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Thread: Improving PSYOP (and CA as a tangent)

  1. #41
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    Quote Originally Posted by reed11b View Post
    Something about this and the SOF support thread has bugged me for a few days now. When the subject of CA and PSYOP soldiers was first raised by Voodoun, the immediate response was "those dirty undisciplined SF wannabe's". Yet when we learned that they are trained to use the equipment and methods that were listed as the reasons for them being "dirty undisciplined SF wannabe's" not one senior member of this council went "ah-ha, perhaps my perceptions were flawed and I need to make an effort to understand these assets better". Not a single one. I'll admit my initial perceptions of CA and PSYOPS mirrored yours, but hearing that some of what we thought was rather silly was trained, and done by the individual, makes me think "why do the soldiers trust the training even if it gets them negative attention from us ground pounder types?" Combined with some of the black and white tactical advice "Never ever ever cuff your sleeves because there is a slight chance of getting a really bad burn from hot brass" this shows a real narrow view on operational concepts (operational is the wrong word, just can't think of the right one at the moment), and we, as the front line on both thinking and discussion of fighting concepts and as professional soldiers can do better. We need to do better. This is were fallacious arguments like HIC vs COIN come from. The world is not black and white, it is grey. Voodoun, the members are very knowledgeable and always give there advice serious consideration, but you don't need to take it as gospel, trust your training and your own gut too.
    Reed
    I'll now go take my meds and find some good cover and concealment.
    Reed, thanks, its good to see that sort of thoughtful response.

    I actually brought up the cuffed sleeve thing with rather experienced NCO who has mutiple deployments since the mid 1990's with both other SOF and conventional forces. He laughed and said he could see the argument either way, but to consider that PSYOP soldiers are asked to make cerebral judgements that cannot be reflexive in nature the way that an infantryman can rely on his training to carry him through a dynamic firefight. Our brains don't work as well when we're over heated. He'd rather take a brass burn to the wrist than not be at 100% cognitively.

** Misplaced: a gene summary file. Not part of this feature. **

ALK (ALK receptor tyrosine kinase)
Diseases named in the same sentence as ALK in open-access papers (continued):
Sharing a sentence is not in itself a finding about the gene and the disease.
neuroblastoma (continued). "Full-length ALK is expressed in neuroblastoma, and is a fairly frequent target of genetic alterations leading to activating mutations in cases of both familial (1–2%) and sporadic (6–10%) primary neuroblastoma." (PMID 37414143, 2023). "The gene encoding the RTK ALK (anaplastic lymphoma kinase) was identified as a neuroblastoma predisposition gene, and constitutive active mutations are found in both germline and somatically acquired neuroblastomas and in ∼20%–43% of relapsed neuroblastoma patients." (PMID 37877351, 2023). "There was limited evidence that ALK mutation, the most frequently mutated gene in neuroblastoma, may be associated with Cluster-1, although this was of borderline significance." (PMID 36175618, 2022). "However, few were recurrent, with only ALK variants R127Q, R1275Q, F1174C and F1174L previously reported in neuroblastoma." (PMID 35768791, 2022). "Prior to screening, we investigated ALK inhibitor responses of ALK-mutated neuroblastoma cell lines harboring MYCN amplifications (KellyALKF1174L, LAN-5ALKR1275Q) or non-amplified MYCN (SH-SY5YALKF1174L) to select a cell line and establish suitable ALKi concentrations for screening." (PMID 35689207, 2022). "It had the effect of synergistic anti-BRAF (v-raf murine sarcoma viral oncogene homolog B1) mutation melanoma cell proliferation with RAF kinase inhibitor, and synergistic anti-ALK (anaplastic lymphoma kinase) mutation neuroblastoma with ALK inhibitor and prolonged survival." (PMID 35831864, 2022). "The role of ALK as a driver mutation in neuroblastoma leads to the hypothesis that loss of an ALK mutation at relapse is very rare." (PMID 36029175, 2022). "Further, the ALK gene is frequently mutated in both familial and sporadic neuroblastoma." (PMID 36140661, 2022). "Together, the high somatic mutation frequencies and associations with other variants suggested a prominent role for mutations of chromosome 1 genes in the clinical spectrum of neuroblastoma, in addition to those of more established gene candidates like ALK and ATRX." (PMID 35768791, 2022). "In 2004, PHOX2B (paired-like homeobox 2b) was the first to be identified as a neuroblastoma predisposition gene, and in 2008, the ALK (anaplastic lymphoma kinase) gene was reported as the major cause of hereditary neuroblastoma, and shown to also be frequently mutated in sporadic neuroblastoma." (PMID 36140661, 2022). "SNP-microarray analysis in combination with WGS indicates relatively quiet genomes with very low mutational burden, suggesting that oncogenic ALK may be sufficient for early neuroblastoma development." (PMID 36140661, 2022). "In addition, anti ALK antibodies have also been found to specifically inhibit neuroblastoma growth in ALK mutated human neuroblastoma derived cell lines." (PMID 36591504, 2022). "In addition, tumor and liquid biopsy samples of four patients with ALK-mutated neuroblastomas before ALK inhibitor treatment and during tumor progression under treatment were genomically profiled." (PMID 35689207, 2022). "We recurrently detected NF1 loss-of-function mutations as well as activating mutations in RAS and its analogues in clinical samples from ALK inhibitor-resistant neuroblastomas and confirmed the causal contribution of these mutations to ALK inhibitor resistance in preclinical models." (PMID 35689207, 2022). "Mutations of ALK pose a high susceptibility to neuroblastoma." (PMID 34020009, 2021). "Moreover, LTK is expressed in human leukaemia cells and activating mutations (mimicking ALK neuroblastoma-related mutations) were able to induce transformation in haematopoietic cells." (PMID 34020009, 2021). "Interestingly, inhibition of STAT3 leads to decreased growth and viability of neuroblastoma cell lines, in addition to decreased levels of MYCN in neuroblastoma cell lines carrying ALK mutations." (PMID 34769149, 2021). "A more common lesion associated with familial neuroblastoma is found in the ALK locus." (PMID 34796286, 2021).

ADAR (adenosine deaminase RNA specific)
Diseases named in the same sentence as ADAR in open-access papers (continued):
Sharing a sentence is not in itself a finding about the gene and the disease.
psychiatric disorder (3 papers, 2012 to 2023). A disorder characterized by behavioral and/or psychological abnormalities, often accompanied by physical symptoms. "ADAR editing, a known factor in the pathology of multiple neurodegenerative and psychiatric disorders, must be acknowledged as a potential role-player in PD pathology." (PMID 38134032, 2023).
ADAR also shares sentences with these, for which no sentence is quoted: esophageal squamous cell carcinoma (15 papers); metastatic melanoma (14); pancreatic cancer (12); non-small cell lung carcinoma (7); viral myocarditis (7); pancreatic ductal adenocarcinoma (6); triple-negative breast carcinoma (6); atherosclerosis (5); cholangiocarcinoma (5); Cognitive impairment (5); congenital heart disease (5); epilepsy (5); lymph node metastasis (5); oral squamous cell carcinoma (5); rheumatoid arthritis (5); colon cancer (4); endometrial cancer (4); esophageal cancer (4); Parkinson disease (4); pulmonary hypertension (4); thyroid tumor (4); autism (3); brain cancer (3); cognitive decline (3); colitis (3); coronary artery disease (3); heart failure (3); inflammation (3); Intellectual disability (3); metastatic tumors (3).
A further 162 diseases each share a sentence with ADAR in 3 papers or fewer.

But I'd like to think we can move past the cuffed sleeve/uniform thing and talk about more mission-oriented ideas.

  2. #42
    Council Member RTK's Avatar
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    Quote Originally Posted by Voodoun View Post
    <I have never referenced any Soldier as "just" and E4 or any other demeaning descriptor such as "just" or "only." My track record with the Soldiers I have worked with and lead indicate the same. Do NOT infer that I did it here.>

    RTK, sorry, didn't mean to imply that you were doing that - *I* am calling myself just an E4 - I don't make any pretension to soldiering expertise. hell, E4 implies a level of competence I can certainly display, but is far beyond my comfort zone. I know that when I deploy I'm going to be growing INTO my rank, not out of it.

    No need to pull any punches or anything, we're all grown ups. I know where my weaknesses are.

    But RTK, I'd still like to know how I came across as contrarian, when I was just defending a point I made. I felt you were being contrarian, actually. Either way, I'm still interested in your opinion that is contrary to Bill Donovan's ;-)
    You appeared to argue for the sake of argument, regardless of what was presented to you. Judging from the tone and appearance, take a look at Surferbeetle and JKM. It appears they agreed.

    I question reviving a system and agency that was brought down due to media backlash. If the coordinating agency for PSYOPs can be brought down by a media frenzy, and their purpose is to identify themes and messages to further strategic interests, doesn't it negate the purpose?
    Example is better than precept.

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    Thanks for taking the time to express that - argumentative and contrarian have different connotations, but to each his own. I was critiquing the validity of the material presented because it did not logically provide a contra-indication to my point, not arguing for the sake of arguing.

    To address your point, that's a valid concern, but if the DoD shut down simply because its was being denigrated in the media, where would be? CIA, School of the Americas, NSA, all sorts of government agencies get bad press.

    The media hasnt picked up on the Joint PSYOP SE in Fl.

    It was the Public Affairs office at the Pentagon that launched a turf war against the OSI

    http://www.usnews.com/usnews/news/ar...25roots.b1.htm

    that resulted in its media-driven closure.

    I'm not resistant or closed to new ideas or attacks on my paradigm, I know I have new things to learn.